Once the Paris Bercy bus station is closed, after the 2024 Olympics, the stops of the "Macron cars" could be dispersed outside Paris. This is in any case what is envisaged by the Parisian municipality. The first deputy mayor of Paris Emmanuel Grégoire had justified in early September the closure of the site by the "incivilities related to the hyper-frequentation of the place", which has become according to him "a dump" since the arrival of long-distance coaches in 2017.
The elected socialist had recently explained in Le Parisien "want to think about a new distribution" of stations, especially with Île-de-France Mobilités (IDFM) and the metropolis. He said he was in favor of "small bus stations on the major transport hubs" of the region, such as Orly, Roissy or Marne-la-Vallée, as well as some stations of the future metro of Greater Paris. According to him, these services would be more accessible to the entire population of the Paris region.
"We need a real hub in Paris"
If today 83% of bus users arriving in Ile-de-France are destined for Bercy station, "there is a network that is undoubtedly to be strengthened" thanks to these new metro links, abounds Patricia Pelloux, deputy director of the Parisian workshop of urbanism. On the side of the operators, we readily recognize the problems of cleanliness and safety, but dispersing the stops several tens of minutes by metro or RER from Paris does not seem "viable".
We need a real hub, if possible in Paris intramuros, "says FlixBus, which regrets that the town hall has always refused its "proposals for investment and improvement for the station" of Bercy, except the creation of a (small) waiting room. The same goes for BlaBlaCar, which deplores a closure decided "without consultation with the operators". The company nevertheless wants to see "an opportunity" to build "a large single bus station, with the necessary facilities", in Paris or its immediate periphery as "in any other European capital".
To justify their reluctance to disperse their services beyond the Paris ring road, coach operators explain that Paris is the final destination of the majority of their customers. According to a survey conducted by the town hall in 2022, 44% of travelers taking a coach in Bercy come from Paris, and the capital is the destination of 60% of users who stop there. The connections concern only "30% of our passengers", we point out to FlixBus.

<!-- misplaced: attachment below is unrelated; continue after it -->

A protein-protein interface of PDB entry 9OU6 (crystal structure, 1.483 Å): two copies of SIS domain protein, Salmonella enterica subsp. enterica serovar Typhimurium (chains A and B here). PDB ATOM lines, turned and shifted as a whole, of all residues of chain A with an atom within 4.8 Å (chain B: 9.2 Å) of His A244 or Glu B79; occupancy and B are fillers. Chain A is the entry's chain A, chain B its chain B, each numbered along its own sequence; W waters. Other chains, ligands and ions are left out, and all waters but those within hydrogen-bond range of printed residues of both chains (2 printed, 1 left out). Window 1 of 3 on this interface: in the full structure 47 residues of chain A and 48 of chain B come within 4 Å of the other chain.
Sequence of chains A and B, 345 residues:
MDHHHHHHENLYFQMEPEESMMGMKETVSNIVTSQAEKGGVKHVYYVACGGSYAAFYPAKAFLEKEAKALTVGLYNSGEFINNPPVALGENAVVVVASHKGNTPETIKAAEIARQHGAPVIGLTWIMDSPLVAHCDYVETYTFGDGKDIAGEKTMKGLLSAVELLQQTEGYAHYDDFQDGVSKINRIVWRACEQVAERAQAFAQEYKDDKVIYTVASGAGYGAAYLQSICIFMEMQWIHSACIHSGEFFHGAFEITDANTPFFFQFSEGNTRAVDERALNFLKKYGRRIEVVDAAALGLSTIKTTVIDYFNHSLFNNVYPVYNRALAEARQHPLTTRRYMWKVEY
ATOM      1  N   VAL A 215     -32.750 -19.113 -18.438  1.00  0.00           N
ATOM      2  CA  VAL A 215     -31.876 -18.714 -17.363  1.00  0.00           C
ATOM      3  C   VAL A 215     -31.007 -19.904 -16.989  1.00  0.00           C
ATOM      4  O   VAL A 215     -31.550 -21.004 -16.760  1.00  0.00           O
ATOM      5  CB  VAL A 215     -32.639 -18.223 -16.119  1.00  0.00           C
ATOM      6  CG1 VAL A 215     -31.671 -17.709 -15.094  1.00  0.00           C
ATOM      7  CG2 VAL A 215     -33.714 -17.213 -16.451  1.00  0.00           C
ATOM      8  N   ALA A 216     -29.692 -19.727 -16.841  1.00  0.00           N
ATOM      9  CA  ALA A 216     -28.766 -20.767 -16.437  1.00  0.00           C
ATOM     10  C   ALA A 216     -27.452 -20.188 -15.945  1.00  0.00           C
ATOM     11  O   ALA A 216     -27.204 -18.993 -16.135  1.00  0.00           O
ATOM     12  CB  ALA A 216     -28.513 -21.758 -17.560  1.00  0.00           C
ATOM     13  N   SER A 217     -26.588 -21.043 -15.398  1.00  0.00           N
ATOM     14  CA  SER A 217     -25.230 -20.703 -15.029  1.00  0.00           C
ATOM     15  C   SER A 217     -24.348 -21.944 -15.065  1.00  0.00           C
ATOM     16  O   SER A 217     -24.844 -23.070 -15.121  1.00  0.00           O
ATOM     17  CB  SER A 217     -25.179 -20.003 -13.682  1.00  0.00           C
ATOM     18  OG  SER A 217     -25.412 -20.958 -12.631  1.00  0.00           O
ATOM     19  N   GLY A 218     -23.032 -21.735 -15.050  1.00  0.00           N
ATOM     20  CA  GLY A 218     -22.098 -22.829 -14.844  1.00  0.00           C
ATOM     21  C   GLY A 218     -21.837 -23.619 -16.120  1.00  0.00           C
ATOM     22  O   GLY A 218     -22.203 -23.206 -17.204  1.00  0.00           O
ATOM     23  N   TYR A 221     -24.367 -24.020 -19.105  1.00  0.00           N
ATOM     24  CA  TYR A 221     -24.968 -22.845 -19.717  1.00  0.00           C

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The station will return to its original function
Arriving from Metz, Maureen is waiting for her coach for Bordeaux. This 22-year-old student to whom the trip cost "only 21 euros", would be "largely" discouraged if she had to change stations between her two buses. "If it's to do an hour of transport it's silly, especially if you're loaded like that," she says, looking at her big suitcase. A "break-up" of the bus station on the outskirts would be "pejorant for the traveler," warns Michel Quidort, vice-president of the National Federation of Transport Users Associations (Fnaut). "We must maintain a strong intermodality with other powerful modes of transport," he adds, taking the example of Marseille Saint-Charles station served by trains, regional buses and the metro.
If the operators of intercity coaches hoped that the site would close only at the "deadline of delegation of public service", after the summer of 2026, the mayor of Paris reaffirmed its willingness to close it "at the end of the Olympic Games of 2024", arguing that the contract of delegation of public service, awarded to a company controlled majority by the city, planned to accommodate only tourist buses as a parking lot and not as a transit station. At the end of 2024, Bercy-Seine should therefore return to its original function as a parking lot for tourist buses and the more than 300 FlixBus and BlaBlaCar buses that stop there every day will have to find a new drop-off point.